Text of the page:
Which credit card fits you best?

24th June 2010  

The convenience and status that credit cards afford us mean they’re just about everywhere these days. In the UK, there are 20 million more credit cards in circulation than there are people in the country. In the USA 14% of Americans have more than 10 credit cards. There are companies persuading you to visit their websites to compare credit cards advertising on TV.

There’s a reason for this. In an increasingly crowded media marketplace, the marketers for the big brands see that rectangle of plastic that we keep so close to our hearts as prime selling space for brand building offers, loyalty schemes and rewards programs.

What better way to encourage loyalty to XYZ Supermarket chain than to give you a 0% interest period on the cost of your shopping if you shop with them for 6 months?

But how do the public find out about all these cards, let alone differentiate between the bewildering array of benefits, rewards, limited time offers, and of course, charges?

The answer these days is of course the internet. All this information can fairly easily be distilled down to numbers, which means all you need to compare credit cards is a PC and the internet, and a little help from an independent credit card comparison website.

It’s easy to be dazzled by head turning offers of cash back and interest free periods; what information do you need to know to compare credit cards and really arrive at the best deal for you.

You need to start by having a really honest look at your income and financial profile, your spending habits and your history with credit cards and loans. Do you understand your credit score and your credit history and how that can effect what kind of cards you’re eligible for? If you’re looking for a low overall rate of interest, does your credit score support that kind of card? (Some tips on improving your credit rating).

The charges and the interest rates on credit cards mean that it’s not the cheapest way of borrowing money and so if you aren’t totally confident that you can settle the credit card account at the end of the month, don’t just look at the rewards on offer.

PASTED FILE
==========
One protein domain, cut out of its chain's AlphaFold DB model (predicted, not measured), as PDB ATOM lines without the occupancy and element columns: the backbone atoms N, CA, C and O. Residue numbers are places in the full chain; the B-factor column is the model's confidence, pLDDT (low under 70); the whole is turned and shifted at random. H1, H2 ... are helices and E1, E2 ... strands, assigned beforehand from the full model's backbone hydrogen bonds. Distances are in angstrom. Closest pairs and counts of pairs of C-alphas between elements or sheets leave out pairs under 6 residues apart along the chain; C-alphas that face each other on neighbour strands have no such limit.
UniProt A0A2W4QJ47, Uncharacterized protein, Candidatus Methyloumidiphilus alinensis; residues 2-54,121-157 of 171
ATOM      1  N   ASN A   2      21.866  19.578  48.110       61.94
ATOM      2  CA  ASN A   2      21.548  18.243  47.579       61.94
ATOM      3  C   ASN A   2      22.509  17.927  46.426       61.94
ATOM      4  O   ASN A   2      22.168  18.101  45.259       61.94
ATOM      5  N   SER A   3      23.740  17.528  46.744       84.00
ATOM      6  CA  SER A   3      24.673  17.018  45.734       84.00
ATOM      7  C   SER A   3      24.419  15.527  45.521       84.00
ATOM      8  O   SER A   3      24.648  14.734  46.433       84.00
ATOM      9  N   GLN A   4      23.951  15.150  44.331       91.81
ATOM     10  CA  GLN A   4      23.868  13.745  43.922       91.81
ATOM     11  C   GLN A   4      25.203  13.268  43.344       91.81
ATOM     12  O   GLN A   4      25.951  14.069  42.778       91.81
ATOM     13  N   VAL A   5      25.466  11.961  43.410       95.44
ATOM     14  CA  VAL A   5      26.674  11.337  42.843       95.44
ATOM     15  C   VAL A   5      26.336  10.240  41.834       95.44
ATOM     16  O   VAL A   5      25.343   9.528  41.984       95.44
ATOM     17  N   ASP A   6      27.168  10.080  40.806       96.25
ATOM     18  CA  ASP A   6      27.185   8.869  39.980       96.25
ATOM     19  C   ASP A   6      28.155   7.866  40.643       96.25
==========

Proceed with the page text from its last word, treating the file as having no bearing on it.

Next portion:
Once you’re happy you know your financial profile, the key information you need to really compare credit cards is:-

  • Is there an annual fee, what is it, and is it factored into the quoted APR?
  • As well as looking at any promotional interest rates, what’s the standard rate of interest on the card which you’ll be paying outside any promotional period, or if you don’t stick to the terms and conditions?
  • What penalties are there in the small print if you see a better offer in the marketplace if you compare credit cards again, and want to move to a better deal during a promotion like a 0% balance transfer period?
  • What are the penalties or charges if you accidentally go over your credit limit or you’re late making a monthly repayment? (With most cards you’ll immediately lose the rights to any rewards or benefits if you don’t stick rigidly to the terms and conditions and that means no slip ups or late payments).
  • If there’s rewards or cash back offered with the card, what’s your likely benefit per annum related to your likely available spend on the card, and what are the costs you’ll have to incur in charges and fees to get those rewards? Do the sums add up?

The fact that you can now compare credit cards online means there’s never been more competition in the market place, and that’s always good for the consumer. But to get the very best from the wide variety of offers available, you need to be realistic about your spending habits and be disciplined in your decision making about the kind of credit card that’s going to work for you.


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